As gold refiners work to ease acute supply shortages created by market shocks from the coronavirus crisis, trading interest in gold-back digital tokens seems to be growing.
At the end of Q1 2020, gold markets faced a “historic squeeze.” Demand for the yellow metal grew acutely due to economic uncertainty while trading routes and refineries were cut off and shut down.
To ease the shortages, Australia’s largest gold refinery has significantly increased production. It has even been flying gold bars to New York because retail demand for gold is reportedly stronger with Western buyers. In Switzerland, three of the world’s largest gold refineries are partially re-opening after strict lockdown measures forced them to close.
For digital assets markets, the situation has coincided with a growing interest in trading gold-backed tokens.
Tether Gold, the leading gold-back token measured by volume, launched in late January 2020. During Q1 2020, hourly trading volume for its new token bounced between a few hundred dollars and over $1 million.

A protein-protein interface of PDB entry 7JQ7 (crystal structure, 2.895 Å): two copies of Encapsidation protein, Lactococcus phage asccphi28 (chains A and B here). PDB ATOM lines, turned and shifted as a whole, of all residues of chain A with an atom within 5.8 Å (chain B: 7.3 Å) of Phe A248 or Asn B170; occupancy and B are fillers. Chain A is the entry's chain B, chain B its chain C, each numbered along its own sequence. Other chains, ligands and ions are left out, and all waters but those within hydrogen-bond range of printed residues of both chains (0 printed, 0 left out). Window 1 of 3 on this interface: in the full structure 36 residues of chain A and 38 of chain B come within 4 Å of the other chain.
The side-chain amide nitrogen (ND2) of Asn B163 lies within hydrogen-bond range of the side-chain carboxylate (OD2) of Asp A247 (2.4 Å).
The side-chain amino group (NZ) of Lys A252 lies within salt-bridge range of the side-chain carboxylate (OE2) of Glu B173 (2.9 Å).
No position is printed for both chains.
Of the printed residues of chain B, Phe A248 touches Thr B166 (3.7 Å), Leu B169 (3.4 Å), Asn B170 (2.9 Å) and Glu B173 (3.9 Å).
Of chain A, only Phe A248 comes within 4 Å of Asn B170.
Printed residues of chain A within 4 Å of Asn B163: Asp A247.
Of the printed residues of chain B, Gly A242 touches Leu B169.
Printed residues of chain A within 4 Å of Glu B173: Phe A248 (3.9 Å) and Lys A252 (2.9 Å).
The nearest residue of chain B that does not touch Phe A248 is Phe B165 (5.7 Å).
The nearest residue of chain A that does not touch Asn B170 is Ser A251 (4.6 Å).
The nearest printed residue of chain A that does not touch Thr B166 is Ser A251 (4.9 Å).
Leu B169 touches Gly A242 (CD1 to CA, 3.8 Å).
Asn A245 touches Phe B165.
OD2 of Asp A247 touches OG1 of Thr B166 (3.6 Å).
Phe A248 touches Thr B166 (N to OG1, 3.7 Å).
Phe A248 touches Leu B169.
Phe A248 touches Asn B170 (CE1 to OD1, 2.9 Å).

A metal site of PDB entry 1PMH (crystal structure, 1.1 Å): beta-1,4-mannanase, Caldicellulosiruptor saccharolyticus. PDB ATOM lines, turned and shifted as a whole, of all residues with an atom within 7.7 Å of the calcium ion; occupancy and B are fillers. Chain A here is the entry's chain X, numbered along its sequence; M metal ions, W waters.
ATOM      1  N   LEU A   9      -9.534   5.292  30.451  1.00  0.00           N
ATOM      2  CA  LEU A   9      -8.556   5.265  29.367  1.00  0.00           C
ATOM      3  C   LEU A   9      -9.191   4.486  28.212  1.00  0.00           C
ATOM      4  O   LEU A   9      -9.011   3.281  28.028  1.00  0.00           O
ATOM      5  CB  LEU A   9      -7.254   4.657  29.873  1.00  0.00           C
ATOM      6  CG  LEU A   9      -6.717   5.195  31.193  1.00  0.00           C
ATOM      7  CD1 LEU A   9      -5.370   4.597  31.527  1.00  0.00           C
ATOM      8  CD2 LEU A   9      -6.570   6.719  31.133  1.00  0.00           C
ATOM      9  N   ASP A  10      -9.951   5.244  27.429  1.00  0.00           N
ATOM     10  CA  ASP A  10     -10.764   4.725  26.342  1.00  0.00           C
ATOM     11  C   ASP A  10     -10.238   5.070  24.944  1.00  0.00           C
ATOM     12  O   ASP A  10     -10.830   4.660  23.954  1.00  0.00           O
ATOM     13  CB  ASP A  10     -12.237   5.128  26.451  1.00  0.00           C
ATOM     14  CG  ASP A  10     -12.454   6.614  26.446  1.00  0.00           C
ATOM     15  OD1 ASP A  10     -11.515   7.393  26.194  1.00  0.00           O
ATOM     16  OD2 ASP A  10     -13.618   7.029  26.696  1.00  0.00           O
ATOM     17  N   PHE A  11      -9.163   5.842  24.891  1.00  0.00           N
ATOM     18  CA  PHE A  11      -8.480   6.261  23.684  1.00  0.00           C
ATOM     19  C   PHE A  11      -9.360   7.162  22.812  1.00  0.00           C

On Thursday, hourly trading volume in Tether Gold climbed to over $13 million, up from roughly $1 million the day before, according to CoinGecko.
Tether CTO Paolo Ardoino told CoinDesk there is significant interest from hedge funds and professional traders in using Tether Gold to diversify their portfolio with gold, calling the yellow metal an asset that is “considered in a growth trajectory for the next period.”
The token’s hourly trading volume fell to around $2 million on Friday. Hourly trading volume for Paxos Gold, another gold-backed token, has stayed stable since January at around $1.5 million, according to CoinGecko.
“Inventory gets bought really quickly after each delivery of gold bars into the vault,” Tether’s Ardoino said. Tether stores its gold in Switzerland, and within the last few weeks, as lockdown measures have partially lifted, “more than 50 gold bars have been delivered and sold through Tether Gold,” he said.